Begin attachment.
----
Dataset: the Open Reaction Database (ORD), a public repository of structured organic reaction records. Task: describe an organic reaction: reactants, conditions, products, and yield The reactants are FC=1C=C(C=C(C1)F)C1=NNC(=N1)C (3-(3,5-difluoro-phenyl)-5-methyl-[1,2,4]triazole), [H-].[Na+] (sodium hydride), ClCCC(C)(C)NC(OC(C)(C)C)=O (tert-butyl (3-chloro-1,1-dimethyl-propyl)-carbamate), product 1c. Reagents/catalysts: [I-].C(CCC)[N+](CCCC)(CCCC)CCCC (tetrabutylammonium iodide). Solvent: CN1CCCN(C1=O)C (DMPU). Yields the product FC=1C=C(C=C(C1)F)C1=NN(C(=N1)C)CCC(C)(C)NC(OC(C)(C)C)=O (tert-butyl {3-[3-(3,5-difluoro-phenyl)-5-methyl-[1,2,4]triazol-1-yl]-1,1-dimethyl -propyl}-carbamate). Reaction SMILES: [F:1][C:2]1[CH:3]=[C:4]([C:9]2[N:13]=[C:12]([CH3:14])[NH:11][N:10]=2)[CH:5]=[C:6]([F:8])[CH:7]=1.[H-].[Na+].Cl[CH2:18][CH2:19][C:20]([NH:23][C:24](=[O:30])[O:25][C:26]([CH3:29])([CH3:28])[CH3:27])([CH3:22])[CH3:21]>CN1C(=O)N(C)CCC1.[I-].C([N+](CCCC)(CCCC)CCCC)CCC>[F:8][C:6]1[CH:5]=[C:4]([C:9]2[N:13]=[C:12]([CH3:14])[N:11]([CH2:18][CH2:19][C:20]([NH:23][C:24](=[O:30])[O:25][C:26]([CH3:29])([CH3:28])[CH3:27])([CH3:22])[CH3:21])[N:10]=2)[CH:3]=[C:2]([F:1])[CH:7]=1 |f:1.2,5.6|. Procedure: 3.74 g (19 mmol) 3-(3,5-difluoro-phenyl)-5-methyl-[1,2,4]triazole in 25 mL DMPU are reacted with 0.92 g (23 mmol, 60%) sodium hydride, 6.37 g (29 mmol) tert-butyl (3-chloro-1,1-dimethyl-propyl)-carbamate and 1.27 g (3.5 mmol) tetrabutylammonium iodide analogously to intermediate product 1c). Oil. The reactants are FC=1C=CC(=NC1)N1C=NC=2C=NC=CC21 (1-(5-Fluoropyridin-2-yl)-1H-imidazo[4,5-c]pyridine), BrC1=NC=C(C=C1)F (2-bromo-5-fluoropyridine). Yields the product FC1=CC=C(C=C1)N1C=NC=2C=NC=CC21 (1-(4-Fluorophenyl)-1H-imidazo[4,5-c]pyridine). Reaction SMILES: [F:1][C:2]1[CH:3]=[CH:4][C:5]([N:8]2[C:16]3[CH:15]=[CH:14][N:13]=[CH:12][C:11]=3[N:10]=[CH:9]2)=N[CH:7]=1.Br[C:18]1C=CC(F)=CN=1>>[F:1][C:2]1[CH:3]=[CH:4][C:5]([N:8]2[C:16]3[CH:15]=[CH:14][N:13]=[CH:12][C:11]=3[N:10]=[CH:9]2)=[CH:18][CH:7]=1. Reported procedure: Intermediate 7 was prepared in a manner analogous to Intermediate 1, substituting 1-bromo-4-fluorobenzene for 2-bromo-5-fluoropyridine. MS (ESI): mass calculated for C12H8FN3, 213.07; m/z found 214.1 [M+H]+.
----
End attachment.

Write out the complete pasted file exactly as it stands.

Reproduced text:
Dataset: the Open Reaction Database (ORD), a public repository of structured organic reaction records. Task: describe an organic reaction: reactants, conditions, products, and yield The reactants are FC=1C=C(C=C(C1)F)C1=NNC(=N1)C (3-(3,5-difluoro-phenyl)-5-methyl-[1,2,4]triazole), [H-].[Na+] (sodium hydride), ClCCC(C)(C)NC(OC(C)(C)C)=O (tert-butyl (3-chloro-1,1-dimethyl-propyl)-carbamate), product 1c. Reagents/catalysts: [I-].C(CCC)[N+](CCCC)(CCCC)CCCC (tetrabutylammonium iodide). Solvent: CN1CCCN(C1=O)C (DMPU). Yields the product FC=1C=C(C=C(C1)F)C1=NN(C(=N1)C)CCC(C)(C)NC(OC(C)(C)C)=O (tert-butyl {3-[3-(3,5-difluoro-phenyl)-5-methyl-[1,2,4]triazol-1-yl]-1,1-dimethyl -propyl}-carbamate). Reaction SMILES: [F:1][C:2]1[CH:3]=[C:4]([C:9]2[N:13]=[C:12]([CH3:14])[NH:11][N:10]=2)[CH:5]=[C:6]([F:8])[CH:7]=1.[H-].[Na+].Cl[CH2:18][CH2:19][C:20]([NH:23][C:24](=[O:30])[O:25][C:26]([CH3:29])([CH3:28])[CH3:27])([CH3:22])[CH3:21]>CN1C(=O)N(C)CCC1.[I-].C([N+](CCCC)(CCCC)CCCC)CCC>[F:8][C:6]1[CH:5]=[C:4]([C:9]2[N:13]=[C:12]([CH3:14])[N:11]([CH2:18][CH2:19][C:20]([NH:23][C:24](=[O:30])[O:25][C:26]([CH3:29])([CH3:28])[CH3:27])([CH3:22])[CH3:21])[N:10]=2)[CH:3]=[C:2]([F:1])[CH:7]=1 |f:1.2,5.6|. Procedure: 3.74 g (19 mmol) 3-(3,5-difluoro-phenyl)-5-methyl-[1,2,4]triazole in 25 mL DMPU are reacted with 0.92 g (23 mmol, 60%) sodium hydride, 6.37 g (29 mmol) tert-butyl (3-chloro-1,1-dimethyl-propyl)-carbamate and 1.27 g (3.5 mmol) tetrabutylammonium iodide analogously to intermediate product 1c). Oil. The reactants are FC=1C=CC(=NC1)N1C=NC=2C=NC=CC21 (1-(5-Fluoropyridin-2-yl)-1H-imidazo[4,5-c]pyridine), BrC1=NC=C(C=C1)F (2-bromo-5-fluoropyridine). Yields the product FC1=CC=C(C=C1)N1C=NC=2C=NC=CC21 (1-(4-Fluorophenyl)-1H-imidazo[4,5-c]pyridine). Reaction SMILES: [F:1][C:2]1[CH:3]=[CH:4][C:5]([N:8]2[C:16]3[CH:15]=[CH:14][N:13]=[CH:12][C:11]=3[N:10]=[CH:9]2)=N[CH:7]=1.Br[C:18]1C=CC(F)=CN=1>>[F:1][C:2]1[CH:3]=[CH:4][C:5]([N:8]2[C:16]3[CH:15]=[CH:14][N:13]=[CH:12][C:11]=3[N:10]=[CH:9]2)=[CH:18][CH:7]=1. Reported procedure: Intermediate 7 was prepared in a manner analogous to Intermediate 1, substituting 1-bromo-4-fluorobenzene for 2-bromo-5-fluoropyridine. MS (ESI): mass calculated for C12H8FN3, 213.07; m/z found 214.1 [M+H]+.